Ask Polly: Aren’t Some People Just Doomed to Be Miserable?

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Photo: Paul Mckenzie/Getty Images

Polly,

Okay. From time to time I read your entertaining column and especially enjoyed reading your book based on your column. Please tell me if you hear from the letter writers, and if so, has your advice helped? I ask because I am not as certain as you are that there is little “wrong” with most people and all that many of them need is a new perspective. I think in the department of giving “new” perspectives, you soar with your advice. But, in a most humble and respectful opinion, I differ with you. Sadly, I think there are some people who make extremely poor and flawed choices because there IS something wrong with them. As many letter writers’ chief cheerleader, I admire your optimism. But, I do wonder if some of your humanistic optimism is detrimental.

I have a close friend who raised a miserable daughter. At no point in her daughter’s 33 years can I recall the daughter being anything other than miserable. When the young woman was at the very tender age of 8, I recall saying to myself that that child was miserable and I had hoped that she’d grow out of her miserable temperament. I could go on and on about this young woman, but I think you get the point. I think for some individuals, there is little to say to them that can help them enjoy life and the company of people around them.

What really breaks my heart is watching my friend deal with her own misery caused by her daughter’s unhappiness. I understand her misery because I have children as well. There is an expression that mothers are only as happy as their least happy child. Whoever was the first person to realize that was clearly a genius.

I hate to be Debbie Downer, but I have seen many babies turn into grown men and women and most are well adjusted and happy. Others? Their futures were cloudy and the path toward sunshine is nowhere to be found.

Realist

Dear Realist,

I appreciate your letter so much, because even as you try to close the door on this subject, all you do is succeed in opening more doors. Isn’t it strange how that happens? It’s as if, whenever you want to have the last word, a million contradictory words rise up in revolt.

Let’s start with the words “miserable daughter.” You knew this girl from a young age, and, by your account, it’s not that she was often sad or that she struggled with depression. She wasn’t disappointed in the world around her. She simply arrived into this world, fully formed, as A MISERABLE PERSON. She was miserable, and she was the cause of her own misery. She carried her misery around with her, and she handed out misery to anyone who tried to help her. Think about what it means to give a young child that kind of responsibility. Think about what it means to look at someone so young and instead of saying to yourself, “There must be a way to help this kid,” saying “This human is doomed and she smells like doom and she brings doom with her, everywhere she goes.”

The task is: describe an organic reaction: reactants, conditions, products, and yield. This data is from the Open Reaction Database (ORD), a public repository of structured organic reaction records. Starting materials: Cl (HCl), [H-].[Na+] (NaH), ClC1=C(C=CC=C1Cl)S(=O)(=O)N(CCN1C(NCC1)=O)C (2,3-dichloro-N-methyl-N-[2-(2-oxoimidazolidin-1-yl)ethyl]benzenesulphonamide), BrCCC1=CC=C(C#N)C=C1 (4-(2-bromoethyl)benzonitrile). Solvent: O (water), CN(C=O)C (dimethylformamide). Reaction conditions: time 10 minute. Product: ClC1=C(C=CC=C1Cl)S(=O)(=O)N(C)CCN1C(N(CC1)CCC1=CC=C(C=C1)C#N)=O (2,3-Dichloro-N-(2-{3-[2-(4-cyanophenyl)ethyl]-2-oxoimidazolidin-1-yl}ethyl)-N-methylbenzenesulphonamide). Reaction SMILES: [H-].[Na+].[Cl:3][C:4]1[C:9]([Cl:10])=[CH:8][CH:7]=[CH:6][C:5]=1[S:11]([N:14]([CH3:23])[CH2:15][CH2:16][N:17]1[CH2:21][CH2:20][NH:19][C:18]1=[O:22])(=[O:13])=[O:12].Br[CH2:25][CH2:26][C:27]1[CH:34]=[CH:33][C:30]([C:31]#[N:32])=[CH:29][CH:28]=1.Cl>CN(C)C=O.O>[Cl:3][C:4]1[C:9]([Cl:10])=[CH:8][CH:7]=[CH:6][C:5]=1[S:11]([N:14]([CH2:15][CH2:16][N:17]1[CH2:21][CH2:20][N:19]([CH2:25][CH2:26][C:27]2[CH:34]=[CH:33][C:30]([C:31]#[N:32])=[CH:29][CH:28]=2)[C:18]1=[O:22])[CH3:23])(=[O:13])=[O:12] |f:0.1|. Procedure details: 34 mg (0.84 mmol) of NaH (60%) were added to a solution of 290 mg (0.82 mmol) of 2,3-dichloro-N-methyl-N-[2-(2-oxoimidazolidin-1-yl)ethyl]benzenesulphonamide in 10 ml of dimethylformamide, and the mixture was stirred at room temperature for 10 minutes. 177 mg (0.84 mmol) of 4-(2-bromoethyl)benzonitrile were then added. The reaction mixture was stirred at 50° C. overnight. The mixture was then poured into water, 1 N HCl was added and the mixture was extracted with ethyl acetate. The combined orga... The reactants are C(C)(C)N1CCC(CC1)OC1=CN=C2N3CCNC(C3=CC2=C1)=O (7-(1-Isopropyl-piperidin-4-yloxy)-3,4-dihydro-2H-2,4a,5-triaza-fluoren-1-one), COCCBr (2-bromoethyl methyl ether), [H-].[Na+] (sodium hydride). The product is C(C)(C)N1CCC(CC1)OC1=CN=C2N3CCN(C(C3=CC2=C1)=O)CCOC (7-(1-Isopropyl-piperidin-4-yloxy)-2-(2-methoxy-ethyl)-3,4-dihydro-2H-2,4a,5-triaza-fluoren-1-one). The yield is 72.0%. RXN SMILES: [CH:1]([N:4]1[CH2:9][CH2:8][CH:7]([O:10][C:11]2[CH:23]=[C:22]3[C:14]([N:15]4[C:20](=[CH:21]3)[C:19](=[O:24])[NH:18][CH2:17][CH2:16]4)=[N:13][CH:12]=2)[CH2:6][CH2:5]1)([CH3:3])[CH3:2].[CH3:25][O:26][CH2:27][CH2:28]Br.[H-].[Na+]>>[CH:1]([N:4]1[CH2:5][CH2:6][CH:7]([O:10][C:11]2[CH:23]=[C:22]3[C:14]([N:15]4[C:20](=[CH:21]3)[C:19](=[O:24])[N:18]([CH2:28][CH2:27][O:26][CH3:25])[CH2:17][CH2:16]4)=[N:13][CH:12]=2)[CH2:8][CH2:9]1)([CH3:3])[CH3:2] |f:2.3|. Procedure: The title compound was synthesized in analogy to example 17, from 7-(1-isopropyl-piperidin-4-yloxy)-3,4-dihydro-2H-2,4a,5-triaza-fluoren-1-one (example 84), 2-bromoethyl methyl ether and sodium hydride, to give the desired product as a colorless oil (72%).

Let’s also talk about the poor mother who is plagued by her miserable daughter. Not only was she powerless from the first moment her daughter was born, but she would be a fool to believe she could change her daughter’s fate. Every effort to help would be a wasted effort. And here’s the real kicker: This mother is powerless to change her own reality, too! “There is an expression that mothers are only as happy as their least happy child,” you write. “Whoever was the first person to realize that was clearly a genius.”

In other words, even the most joyful life can be transformed unexpectedly into a steel trap with no escape. The daughter was born not only to torture herself but also to torture others. She is misery, and she brings misery wherever she goes. Her mother can only match her misery step by step. There is no alternative path. Mothers can neither help nor step away. Their agony is fated from the start.

Whether you know it or not, Realist, your philosophy is not a philosophy of realism; it’s a philosophy of fear. You are afraid of the things that skittered out of your hands and spun wildly out of your control. You are afraid of the people who contradicted you and challenged you and told you that you made big mistakes along the way. Things were supposed to go smoothly. You were supposed to be adored and cherished. Your children were supposed to be happy and grateful for all that you did. Instead, other stuff happened.